A large part of the American population, however, is not sure about this theory. Last year, a CBS poll found that 65 percent of those surveyed thought that in public school classrooms evolution should be taught alongside creationism, a literalist doctrine based on the Genesis narratives of the divine creation of the universe.
It is no surprise, therefore, that debates about evolution, and particularly about its presentation in public education, continue to flare up in American society. The current vigor of the debate was illustrated last month by some election results in Kansas and Pennsylvania. In Kansas the state board of education voted to adopt for the teaching of science new standards that would point out gaps and inconsistencies in Darwinism and would also define science itself simply as a continual search for more adequate explanations of natural phenomena.
In Dover, Pa., the local school board had voted to bringin a very minimal waythe concept of intelligent design to the attention of ninth-grade biology students. Critics of this concept say it is a masquerade for creationism. For the proponents of intelligent design argue that some organs and organisms are so complex that they could have been created only by an intelligent designer. Other Christians sympathetic to the notion of design, including some scientists, do not deny the existence of the evolutionary process; but they argue, much as St. Paul, St. Thomas Aquinas and Christian philosophers have done, that the complexity, the splendor and the purposiveness of the process and its products point to the existence of an intelligent cause that has designed it all.
On Nov. 8, that Dover school board was voted out of office. The new board does not reject the idea of intelligent design, but says it should be taught in an elective course, not in a required biology class. This suggests the way toward a rational compromise in the debate about teaching evolution.
Journalists eager for excitement like to describe these debates as battles in a supposed war between religion and science, but there is no such war. Many scientists are people of faith; but when they are investigating the behavior of material phenomena, they have neither the tools nor the methods as scientists for dealing with the question of whether or not there is a God who, as believers might say, holds the created world in his hands.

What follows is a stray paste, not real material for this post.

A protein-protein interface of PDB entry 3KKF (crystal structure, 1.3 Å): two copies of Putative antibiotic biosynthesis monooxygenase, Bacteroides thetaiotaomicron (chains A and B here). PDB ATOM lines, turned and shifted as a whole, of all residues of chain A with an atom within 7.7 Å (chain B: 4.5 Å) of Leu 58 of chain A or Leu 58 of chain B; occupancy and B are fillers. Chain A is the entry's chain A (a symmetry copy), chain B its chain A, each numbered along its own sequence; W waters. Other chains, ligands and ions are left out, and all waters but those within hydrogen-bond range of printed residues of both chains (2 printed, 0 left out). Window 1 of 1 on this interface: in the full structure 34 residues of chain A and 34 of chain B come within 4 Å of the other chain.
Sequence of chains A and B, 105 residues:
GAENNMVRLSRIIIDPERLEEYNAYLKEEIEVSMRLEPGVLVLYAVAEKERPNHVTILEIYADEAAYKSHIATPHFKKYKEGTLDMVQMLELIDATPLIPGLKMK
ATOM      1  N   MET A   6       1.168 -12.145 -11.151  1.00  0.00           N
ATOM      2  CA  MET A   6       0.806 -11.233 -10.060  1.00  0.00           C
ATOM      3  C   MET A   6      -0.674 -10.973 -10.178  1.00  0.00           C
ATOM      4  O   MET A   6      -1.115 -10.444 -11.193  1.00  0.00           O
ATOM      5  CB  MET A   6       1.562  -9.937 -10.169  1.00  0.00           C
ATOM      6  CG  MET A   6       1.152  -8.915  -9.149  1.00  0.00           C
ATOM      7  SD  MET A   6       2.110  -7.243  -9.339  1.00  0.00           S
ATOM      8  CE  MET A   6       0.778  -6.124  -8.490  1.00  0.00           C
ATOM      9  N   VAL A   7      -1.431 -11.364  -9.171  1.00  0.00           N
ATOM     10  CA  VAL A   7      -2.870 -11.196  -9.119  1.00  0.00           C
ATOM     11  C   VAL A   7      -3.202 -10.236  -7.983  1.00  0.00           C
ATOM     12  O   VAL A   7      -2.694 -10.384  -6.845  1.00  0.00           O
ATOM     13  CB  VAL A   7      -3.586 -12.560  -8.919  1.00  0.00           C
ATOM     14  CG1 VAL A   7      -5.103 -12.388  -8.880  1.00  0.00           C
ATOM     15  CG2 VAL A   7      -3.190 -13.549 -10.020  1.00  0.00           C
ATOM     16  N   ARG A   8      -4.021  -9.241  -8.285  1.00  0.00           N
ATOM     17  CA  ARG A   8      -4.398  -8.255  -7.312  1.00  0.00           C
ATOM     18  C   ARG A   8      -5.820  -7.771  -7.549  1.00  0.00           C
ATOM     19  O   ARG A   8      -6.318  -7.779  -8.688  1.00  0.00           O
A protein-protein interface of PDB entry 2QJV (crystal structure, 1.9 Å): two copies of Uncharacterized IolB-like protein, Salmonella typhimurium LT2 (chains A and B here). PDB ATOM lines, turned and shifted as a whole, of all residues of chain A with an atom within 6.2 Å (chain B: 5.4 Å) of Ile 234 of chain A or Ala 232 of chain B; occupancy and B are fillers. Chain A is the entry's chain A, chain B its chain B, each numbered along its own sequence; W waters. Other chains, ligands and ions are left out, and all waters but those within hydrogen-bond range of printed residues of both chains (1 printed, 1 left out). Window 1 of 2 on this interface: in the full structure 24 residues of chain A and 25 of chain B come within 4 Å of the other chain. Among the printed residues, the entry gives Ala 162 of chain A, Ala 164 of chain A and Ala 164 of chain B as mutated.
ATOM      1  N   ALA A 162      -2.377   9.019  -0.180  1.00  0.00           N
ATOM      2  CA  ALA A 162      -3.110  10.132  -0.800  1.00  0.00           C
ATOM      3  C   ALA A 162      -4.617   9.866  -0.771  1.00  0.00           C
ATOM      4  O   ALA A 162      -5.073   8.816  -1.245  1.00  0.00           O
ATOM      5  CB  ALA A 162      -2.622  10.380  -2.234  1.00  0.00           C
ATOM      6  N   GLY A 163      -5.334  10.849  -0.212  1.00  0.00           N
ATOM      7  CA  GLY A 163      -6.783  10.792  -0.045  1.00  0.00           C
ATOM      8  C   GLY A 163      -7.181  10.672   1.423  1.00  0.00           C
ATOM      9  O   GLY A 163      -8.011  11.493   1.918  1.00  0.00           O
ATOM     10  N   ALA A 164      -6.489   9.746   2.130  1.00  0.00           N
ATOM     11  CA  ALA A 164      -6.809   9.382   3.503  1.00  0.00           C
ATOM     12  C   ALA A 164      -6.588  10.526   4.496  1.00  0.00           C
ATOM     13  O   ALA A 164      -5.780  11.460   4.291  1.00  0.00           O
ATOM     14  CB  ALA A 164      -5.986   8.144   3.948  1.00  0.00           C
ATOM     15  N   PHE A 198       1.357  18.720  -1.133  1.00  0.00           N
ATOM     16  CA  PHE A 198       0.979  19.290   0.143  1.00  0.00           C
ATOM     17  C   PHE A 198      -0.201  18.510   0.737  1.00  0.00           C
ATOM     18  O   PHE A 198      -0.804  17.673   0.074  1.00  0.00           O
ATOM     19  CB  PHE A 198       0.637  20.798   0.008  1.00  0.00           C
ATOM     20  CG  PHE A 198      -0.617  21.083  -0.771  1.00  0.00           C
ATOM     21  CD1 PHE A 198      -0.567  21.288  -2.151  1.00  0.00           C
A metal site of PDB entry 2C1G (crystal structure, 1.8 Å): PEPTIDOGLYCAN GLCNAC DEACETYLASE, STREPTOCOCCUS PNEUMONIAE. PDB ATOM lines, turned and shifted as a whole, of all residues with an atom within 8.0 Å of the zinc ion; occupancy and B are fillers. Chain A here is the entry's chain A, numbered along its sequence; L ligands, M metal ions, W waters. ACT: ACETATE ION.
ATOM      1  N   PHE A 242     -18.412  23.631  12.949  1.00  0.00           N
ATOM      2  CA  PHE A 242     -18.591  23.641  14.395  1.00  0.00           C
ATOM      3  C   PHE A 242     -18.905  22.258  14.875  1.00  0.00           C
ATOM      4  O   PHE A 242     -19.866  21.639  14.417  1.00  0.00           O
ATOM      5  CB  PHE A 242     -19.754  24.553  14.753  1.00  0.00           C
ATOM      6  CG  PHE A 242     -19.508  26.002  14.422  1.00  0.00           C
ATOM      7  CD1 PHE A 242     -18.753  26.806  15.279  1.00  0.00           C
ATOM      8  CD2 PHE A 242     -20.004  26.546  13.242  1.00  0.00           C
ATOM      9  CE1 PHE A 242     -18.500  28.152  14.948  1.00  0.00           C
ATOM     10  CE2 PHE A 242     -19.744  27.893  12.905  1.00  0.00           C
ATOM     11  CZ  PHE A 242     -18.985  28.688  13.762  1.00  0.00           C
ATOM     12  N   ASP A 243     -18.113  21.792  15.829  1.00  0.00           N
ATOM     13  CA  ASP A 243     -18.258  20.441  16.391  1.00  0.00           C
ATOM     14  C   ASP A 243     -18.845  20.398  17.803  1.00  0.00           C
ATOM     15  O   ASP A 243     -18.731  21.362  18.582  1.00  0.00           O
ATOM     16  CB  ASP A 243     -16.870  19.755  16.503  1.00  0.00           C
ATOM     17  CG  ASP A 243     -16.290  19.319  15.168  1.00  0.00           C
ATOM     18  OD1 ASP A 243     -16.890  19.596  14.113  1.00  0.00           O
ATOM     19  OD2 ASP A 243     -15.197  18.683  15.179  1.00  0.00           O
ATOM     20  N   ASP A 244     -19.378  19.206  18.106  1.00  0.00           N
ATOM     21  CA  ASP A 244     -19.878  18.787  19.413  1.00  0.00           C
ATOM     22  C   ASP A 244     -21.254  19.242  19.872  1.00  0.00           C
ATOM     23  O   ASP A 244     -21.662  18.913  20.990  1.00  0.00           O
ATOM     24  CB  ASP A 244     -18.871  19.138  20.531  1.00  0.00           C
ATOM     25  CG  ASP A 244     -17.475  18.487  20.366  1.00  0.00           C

The scientific method, however, is not the only way of acquiring knowledge. Defenders of intelligent design may not be thinking like scientists, but they are thinking like philosophers. They are using reason in just as legitimate a way as scientists do, but in a different zone.
Schools should therefore make room for the methods of philosophers and historians as well as of mathematicians and physicists. On a very limited scale, some public schools and colleges are already doing this. The Sept. 21 issue of Education Week reports that the National School Boards Association is now advising its members to address intelligent design in social studies, humanities or comparative religion courses. A few state universities offer elective seminars with titles like God and Science. To be sure, nervous academic deans classify these seminars under the heading of humanities, as though they were second-class citizens in academia. But at least they have a seat at the table.
Newspaper stories have been popping up this year under headings like: Evolution or Intelligent Design. School administrators drawing up a curriculum need change only the conjunction here, so as to read Evolution and Intelligent Designnot alternates but coordinates.